On June 23, 2013 we lost one of the greatest blues balladeers of all time. Bobby Blue Bland passed away at the age of 83. A talented vocalist with a keen sensitivity, he matched delicacy with dynamism, refinement with raw emotion. His combination of sophisticated lyricism and down-home vernacular helped modernize the blues.
But it’s his passion and tenderness that remains unmatched—Bobby Bland had the power to bring even the most stoic listener to his knees with a soft moan or a bristling growl. It’s no wonder he was honored in 1997 with a Grammy Award for Lifetime Achievement.
He was born Robert Brooks in Rosemark, Tennessee on January 27, 1930. His career began as a teenager, when he moved to Memphis and sang spirituals with a group called the Miniatures. Soon he joined a musician’s collective known as the Beale Streeters, accompanying Johnny Ace and B.B. King as an opening act. He recorded at Sun Studios, before he was drafted into the Army in 1952.
When he returned from the service, he worked as a chauffeur and opening act for Junior Parker, before making his own name as a headliner. He put out revords for labels as diverse as Malaco, Chess, Modern and Duke. At the peak of his career Bland was known for playing more than 300 shows a year. He continued performing on a demanding schedule until shortly before his death.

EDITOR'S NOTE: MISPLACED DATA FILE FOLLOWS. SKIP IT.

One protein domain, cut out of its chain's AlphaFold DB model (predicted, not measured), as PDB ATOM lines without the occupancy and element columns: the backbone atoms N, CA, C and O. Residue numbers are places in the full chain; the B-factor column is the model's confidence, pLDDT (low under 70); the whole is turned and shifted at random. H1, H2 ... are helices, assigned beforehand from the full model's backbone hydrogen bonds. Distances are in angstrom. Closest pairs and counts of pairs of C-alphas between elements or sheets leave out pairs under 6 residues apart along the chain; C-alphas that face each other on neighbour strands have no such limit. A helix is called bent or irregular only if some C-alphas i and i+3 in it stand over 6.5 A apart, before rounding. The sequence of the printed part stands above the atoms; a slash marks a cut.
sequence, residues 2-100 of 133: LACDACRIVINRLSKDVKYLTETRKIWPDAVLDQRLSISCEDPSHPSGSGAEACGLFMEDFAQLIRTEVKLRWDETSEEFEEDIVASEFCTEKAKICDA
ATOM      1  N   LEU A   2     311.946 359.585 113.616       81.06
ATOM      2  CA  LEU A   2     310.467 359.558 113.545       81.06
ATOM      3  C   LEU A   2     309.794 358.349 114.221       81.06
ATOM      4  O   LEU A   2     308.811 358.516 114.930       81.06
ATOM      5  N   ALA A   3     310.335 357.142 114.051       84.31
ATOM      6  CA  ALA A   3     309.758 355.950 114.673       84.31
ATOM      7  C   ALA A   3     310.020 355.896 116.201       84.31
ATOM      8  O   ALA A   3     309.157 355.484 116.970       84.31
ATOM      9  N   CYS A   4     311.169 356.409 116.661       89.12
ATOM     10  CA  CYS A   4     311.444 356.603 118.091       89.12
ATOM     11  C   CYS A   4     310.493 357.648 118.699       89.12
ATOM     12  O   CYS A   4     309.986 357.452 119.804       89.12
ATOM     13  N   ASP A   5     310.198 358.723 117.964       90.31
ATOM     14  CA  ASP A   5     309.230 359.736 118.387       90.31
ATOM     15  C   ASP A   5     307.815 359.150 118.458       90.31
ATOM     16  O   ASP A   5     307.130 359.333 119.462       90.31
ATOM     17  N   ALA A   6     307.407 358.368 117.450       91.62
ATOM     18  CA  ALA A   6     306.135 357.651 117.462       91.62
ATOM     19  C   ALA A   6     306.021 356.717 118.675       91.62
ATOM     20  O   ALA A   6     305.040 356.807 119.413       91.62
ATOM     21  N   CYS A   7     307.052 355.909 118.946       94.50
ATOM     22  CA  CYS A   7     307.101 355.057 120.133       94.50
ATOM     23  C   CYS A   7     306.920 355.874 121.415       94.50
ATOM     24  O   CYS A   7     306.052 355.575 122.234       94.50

Bobby Blue Bland is survived by six decades of outstanding Rhythm and Blues recordings. I Pity the Fool, Stormy Monday, Farther Down the Road, Turn On Your Love Light. They’re all his. He influenced everyone from Wilson Pickett and Otis Redding to the Grateful Dead and Eric Clapton. His 1974 ballad Ain’t No Love in the Heart of the City was sampled and reworked by Jay-Z in a 2007 track of the same name.
It could be said that he wrote the soundtrack to heartbreak.
But for all his accomplishments, Bobby Bland remained a humble man. In his obituary, the New York Times quoted an interview Bobby gave Elwood in 2009— “I’d like to be remembered as just a good old country boy that did his best to give us something to listen to and help them through a lot of sad moments, happy moments, whatever. Whatever moments you get of happiness, use it up, you know, if you can, because it don’t come that often.”
So long Bobby—we hate to see you go. We know you’re up there in our dream juke joint, howling with the stars.